Every commercial on tv- NEW AND IMPROVED items. Kids, ask your parents to buy you THIS. You need Fruit Loops, not Froot Circles cereal. Buy Sketchers! Cool= Expensive.

Think about New Balance shoes. Those things were awesome. $20, they looked a bit like the Nike and Adidas shoes- now they are $50!

So,all of us cheapskate, skinflint, cheapo tightwads stand up and say NO, I will not be manipulated! I will not let a movie, a commercial or the opinion of someone I barely know force me in to debt and make me spend to be cool. I will not sacrifice my child's college education, my retirement, a house, so that I can eat more expensive meals twice a month and wear designer clothes that will be out of style in a week.

I say we aren't cheap. We're SMART. We can see beyond the RIGHT NOW, RIGHT NOW glitter of our culture. Most of us have goals and we're willing to go against the grain to realize them.


Tuesday, January 12, 2010

Low Cost Hobbies

Do you need something to keep you entertained? Do you not want to spend a billion dollars on start up costs for something you may or may not follow through on?

There are several low cost hobbies out there- I'm only gonna hit on a few of them.


Gardening does NOT have to be expensive. I used to buy a $.10 packet of seeds, dump them in the red clay soil of central NC and poof, up something would come. Now, my mom didn't have the same green thumb, but let's break it down-

1.) You can look around on craigslist for people selling cheap starter plants. Get a head start on your gardening with a plant that's already blown through the seed phase. Some folks give them away, some folks sell them cheaply, just make sure to look around. OR, you can start the seeds yourself and make extra to sell to other folks. Let's pretend you got the expensive $1 a packet seeds- in this example, tomatoes.

2.) If you don't have an excellent soil already, post an ad looking for free manure. It's better than bagged stuff and my rabbitry GIVES it away to anyone that will bring us a container to put it in. Rabbit manure also won't burn your plants, so you can dump it and immediately plant in it. So, your cost is still only $1. If you sell a single seedling plant for a dollar, you've spent NO money on this gardening.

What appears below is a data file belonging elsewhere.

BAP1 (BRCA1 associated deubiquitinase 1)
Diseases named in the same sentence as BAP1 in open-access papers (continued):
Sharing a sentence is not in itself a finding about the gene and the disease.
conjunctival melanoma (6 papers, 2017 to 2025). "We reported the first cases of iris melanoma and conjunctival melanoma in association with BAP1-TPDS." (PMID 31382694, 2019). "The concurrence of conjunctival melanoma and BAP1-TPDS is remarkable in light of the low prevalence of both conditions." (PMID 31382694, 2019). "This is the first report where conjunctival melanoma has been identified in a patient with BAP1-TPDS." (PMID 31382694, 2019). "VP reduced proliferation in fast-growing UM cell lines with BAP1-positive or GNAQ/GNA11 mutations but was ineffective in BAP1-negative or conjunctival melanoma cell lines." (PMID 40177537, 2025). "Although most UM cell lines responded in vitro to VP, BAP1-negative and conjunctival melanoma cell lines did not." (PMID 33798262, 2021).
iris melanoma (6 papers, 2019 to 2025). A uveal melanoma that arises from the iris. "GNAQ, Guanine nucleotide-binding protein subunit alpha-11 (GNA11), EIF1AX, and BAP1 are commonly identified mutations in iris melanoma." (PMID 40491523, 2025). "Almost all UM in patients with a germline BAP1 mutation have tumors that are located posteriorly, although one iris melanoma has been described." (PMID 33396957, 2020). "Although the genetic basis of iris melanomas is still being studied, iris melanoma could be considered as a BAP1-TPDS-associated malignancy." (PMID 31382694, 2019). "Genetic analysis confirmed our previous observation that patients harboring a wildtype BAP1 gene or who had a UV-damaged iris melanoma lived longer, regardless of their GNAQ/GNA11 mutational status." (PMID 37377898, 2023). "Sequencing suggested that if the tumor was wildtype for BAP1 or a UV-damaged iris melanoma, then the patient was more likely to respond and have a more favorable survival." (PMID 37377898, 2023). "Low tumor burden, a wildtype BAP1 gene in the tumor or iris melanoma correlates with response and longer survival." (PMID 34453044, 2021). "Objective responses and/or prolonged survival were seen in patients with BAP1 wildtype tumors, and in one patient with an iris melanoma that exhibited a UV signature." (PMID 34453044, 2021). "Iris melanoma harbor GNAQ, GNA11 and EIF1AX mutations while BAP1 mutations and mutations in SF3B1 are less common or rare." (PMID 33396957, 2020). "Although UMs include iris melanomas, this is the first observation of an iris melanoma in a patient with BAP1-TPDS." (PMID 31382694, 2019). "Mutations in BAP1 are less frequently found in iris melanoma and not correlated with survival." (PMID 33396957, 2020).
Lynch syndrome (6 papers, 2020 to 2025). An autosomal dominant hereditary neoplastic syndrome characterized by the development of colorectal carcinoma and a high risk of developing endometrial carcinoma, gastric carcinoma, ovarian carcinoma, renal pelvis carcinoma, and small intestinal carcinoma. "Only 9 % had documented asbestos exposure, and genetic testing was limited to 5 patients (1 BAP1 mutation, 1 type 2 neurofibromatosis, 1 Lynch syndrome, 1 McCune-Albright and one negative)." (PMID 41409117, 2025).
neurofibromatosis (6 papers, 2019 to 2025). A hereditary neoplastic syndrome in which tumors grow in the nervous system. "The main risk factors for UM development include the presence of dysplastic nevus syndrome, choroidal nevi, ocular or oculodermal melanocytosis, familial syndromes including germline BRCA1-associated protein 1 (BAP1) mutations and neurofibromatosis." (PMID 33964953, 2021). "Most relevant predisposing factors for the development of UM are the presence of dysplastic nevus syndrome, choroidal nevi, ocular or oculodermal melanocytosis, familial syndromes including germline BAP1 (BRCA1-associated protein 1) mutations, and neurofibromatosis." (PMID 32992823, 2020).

3.) Set out old containers to collect water when it rains. You can recycle old bottles to keep it from evaporating out, and poof, you can naturally water your plants without increasing your water bill. Any veggies you get can be eaten or sold- lowering your grocery bill!

Gardening doesn't have to be expensive!!!!


This can also be a very inexpensive hobby, the results of which can either keep you warm or be sold or gifted.

Yarn can very often be found at thrift stores or yard sales- if you're just learning, use odds and ends of skeins. It can produce some awesome looking scarfs or blankets. Also try freecycle, a lot of people don't wanna keep just a few feet of a leftover color.

Knitting needles and crocheting hooks are extremely inexpensive at Walmart- I have several and I don't think I paid over $1.50 for any of them.

You can google "learn to knit" or "learn to crochet" and find awesome FREE online guides and videos, or look for a knitting circle that would be willing to help you out in person!

Recycled Crafting

Oh man, you can do all kinds of stuff with crap you have sitting around the house- check out this website for ideas, or just google "recycled crafting". You can do all kinda of things, from knick knacks to clothing and jewelry.